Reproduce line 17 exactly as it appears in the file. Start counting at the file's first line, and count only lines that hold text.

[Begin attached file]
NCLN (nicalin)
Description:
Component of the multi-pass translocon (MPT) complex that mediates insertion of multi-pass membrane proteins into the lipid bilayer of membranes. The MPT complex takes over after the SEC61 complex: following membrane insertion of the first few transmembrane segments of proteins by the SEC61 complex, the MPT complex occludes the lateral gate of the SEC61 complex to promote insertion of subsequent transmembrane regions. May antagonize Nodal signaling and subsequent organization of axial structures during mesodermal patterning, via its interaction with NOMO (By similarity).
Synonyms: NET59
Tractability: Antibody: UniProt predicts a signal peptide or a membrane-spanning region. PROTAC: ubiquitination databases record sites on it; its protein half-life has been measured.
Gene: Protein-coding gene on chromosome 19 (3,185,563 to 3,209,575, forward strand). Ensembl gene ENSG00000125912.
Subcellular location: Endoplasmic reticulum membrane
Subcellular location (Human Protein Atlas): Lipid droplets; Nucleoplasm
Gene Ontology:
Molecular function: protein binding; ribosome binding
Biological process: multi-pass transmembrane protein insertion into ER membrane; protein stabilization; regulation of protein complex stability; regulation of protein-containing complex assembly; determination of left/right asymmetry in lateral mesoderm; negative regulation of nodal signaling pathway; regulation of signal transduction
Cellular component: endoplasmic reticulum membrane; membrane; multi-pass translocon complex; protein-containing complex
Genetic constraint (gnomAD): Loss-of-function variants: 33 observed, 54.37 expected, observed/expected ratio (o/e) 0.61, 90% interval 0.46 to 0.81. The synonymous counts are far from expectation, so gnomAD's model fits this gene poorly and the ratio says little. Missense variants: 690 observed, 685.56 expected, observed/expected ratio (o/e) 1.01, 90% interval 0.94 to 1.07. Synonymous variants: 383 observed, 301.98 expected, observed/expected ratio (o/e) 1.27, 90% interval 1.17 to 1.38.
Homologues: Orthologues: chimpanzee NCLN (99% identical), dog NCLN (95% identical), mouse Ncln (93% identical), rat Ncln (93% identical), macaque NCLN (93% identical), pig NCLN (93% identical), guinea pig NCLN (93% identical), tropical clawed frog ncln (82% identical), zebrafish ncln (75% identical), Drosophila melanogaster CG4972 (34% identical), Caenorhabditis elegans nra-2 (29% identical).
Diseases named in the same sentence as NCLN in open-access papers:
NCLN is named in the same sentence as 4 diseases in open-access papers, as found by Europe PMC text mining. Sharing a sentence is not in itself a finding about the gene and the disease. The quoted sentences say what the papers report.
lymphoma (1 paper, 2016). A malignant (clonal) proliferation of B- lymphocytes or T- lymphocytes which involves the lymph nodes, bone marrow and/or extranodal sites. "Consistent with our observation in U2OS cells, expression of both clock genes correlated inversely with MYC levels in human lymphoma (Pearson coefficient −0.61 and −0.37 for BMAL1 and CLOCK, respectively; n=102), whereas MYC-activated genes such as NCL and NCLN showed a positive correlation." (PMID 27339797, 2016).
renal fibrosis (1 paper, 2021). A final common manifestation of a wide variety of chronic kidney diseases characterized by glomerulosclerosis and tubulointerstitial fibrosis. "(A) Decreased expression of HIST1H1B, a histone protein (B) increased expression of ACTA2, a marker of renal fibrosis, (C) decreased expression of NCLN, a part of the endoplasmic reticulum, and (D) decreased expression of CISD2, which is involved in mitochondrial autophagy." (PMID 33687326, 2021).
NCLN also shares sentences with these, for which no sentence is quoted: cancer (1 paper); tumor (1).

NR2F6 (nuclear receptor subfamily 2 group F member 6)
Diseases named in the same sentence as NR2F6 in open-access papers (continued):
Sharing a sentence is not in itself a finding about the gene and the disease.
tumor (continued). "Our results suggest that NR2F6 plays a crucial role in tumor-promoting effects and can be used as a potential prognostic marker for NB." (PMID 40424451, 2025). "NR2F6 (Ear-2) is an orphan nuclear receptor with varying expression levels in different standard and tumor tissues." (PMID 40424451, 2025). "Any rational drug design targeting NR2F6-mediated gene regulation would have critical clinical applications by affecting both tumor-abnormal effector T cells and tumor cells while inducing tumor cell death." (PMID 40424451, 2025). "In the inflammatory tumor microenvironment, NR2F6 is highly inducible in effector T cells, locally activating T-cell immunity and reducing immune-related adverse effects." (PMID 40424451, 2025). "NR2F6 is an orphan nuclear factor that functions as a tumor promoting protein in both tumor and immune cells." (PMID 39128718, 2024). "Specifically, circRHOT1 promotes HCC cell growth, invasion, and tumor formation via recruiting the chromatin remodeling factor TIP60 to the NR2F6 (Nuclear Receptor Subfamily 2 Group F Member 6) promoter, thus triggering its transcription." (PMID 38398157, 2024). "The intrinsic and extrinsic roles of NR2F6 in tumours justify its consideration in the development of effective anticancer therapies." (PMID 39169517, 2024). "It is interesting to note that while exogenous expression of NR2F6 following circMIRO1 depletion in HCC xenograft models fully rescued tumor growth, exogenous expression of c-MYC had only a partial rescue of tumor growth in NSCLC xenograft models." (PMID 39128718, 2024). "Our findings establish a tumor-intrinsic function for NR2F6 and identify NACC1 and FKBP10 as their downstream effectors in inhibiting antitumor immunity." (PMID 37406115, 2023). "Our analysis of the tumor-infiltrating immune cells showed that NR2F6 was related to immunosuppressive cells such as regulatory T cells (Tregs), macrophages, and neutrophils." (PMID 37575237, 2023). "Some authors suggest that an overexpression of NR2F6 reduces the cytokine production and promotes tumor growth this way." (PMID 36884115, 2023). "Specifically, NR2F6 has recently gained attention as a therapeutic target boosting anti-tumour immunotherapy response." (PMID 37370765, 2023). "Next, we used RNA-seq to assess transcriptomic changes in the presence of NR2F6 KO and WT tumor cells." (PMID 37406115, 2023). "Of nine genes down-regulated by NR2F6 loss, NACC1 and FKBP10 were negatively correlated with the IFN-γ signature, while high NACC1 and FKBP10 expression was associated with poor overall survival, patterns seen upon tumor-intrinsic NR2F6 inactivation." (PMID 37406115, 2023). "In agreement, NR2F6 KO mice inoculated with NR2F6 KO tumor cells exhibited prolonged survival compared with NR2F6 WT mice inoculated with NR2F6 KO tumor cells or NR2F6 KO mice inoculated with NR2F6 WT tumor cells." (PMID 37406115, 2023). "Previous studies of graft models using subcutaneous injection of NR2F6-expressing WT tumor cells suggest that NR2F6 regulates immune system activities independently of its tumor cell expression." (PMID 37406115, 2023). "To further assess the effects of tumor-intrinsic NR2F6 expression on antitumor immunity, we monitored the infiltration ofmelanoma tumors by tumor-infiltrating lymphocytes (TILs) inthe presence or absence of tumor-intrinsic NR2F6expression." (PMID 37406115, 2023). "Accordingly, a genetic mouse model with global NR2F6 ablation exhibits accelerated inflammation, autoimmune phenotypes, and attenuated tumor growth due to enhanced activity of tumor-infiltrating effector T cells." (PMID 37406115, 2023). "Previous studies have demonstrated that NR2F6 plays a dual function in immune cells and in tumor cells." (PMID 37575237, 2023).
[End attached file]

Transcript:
lymphoma (1 paper, 2016). A malignant (clonal) proliferation of B- lymphocytes or T- lymphocytes which involves the lymph nodes, bone marrow and/or extranodal sites. "Consistent with our observation in U2OS cells, expression of both clock genes correlated inversely with MYC levels in human lymphoma (Pearson coefficient −0.61 and −0.37 for BMAL1 and CLOCK, respectively; n=102), whereas MYC-activated genes such as NCL and NCLN showed a positive correlation." (PMID 27339797, 2016).